Between November 1, 2002 and May of 2003, the CI was involved in making other undercover purchases of cocaine base in other investigations. Once those investigations were completed, a search warrant was obtained for the defendant's W. Sixth Street residence. On May 20, 2003, the search warrants were executed. At the Sixth Street residence the agents found, in the defendant's bedroom, a digital scale, two baggies containing cocaine base (23.1 gm and 8.6 gm) and a baggie containing powder cocaine (125.7 gm). In a rear bedroom the agents found two packages which they recognized to be cocaine "kilo" packaging containing cocaine residue.

Defendant King was not located when the search warrants were executed and remained a fugitive until he was found and arrested on August 4, 2003.

King was first indicted on April 9, 2003. A superseding indictment was returned on September 30, 2004, charging King with three offenses:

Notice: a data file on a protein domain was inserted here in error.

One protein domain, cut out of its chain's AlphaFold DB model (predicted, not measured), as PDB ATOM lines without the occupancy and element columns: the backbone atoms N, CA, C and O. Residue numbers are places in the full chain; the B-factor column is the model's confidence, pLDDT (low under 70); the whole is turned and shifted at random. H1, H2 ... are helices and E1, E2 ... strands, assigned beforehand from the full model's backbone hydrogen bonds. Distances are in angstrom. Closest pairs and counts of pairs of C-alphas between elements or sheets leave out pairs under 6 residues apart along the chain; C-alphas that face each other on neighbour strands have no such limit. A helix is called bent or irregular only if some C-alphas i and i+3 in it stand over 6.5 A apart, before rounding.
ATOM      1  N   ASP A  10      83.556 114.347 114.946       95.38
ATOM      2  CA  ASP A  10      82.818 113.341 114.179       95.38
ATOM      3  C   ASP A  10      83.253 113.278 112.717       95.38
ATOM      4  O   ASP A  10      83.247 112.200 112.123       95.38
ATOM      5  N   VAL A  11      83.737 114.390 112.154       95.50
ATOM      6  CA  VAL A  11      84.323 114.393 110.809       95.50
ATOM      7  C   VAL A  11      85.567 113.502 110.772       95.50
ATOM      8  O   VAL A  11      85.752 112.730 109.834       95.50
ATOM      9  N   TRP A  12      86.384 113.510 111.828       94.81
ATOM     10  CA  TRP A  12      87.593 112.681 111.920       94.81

1. distributing cocaine base on November 1, 2002;

2. possessing cocaine base with intent to distribute on May 20, 2003; and

3. possessing cocaine with intent to distribute on May 20, 2003.

King's jury trial began on August 2, 2005 and ended on August 4, 2005 with a verdict finding him guilty on all three counts. The jury returned a special verdict finding that King had distributed more than 50 grams of cocaine base on November 1, 2002, and had possessed between 5 and 50 grams of cocaine base on May 20, 2003.

At King's sentencing hearing on December 12, 2005, the district court found that King was a career criminal under the Sentencing Guidelines and gave him 292 month concurrent sentences on each of the three counts, a $300 special assessment, and a 120-month term of supervised release.

Petitioner appealed to the United States Court of Appeals for the Ninth Circuit, which affirmed the judgment on January 10, 2007. (Dkt. No. 97.) Petitioner filed a petition for a writ of certiorari, which was denied by the Supreme Court on April 16, 2007. United States v. King, 549 U.S. 1356 (2007).

II. Legal Standard for § 2255 Motion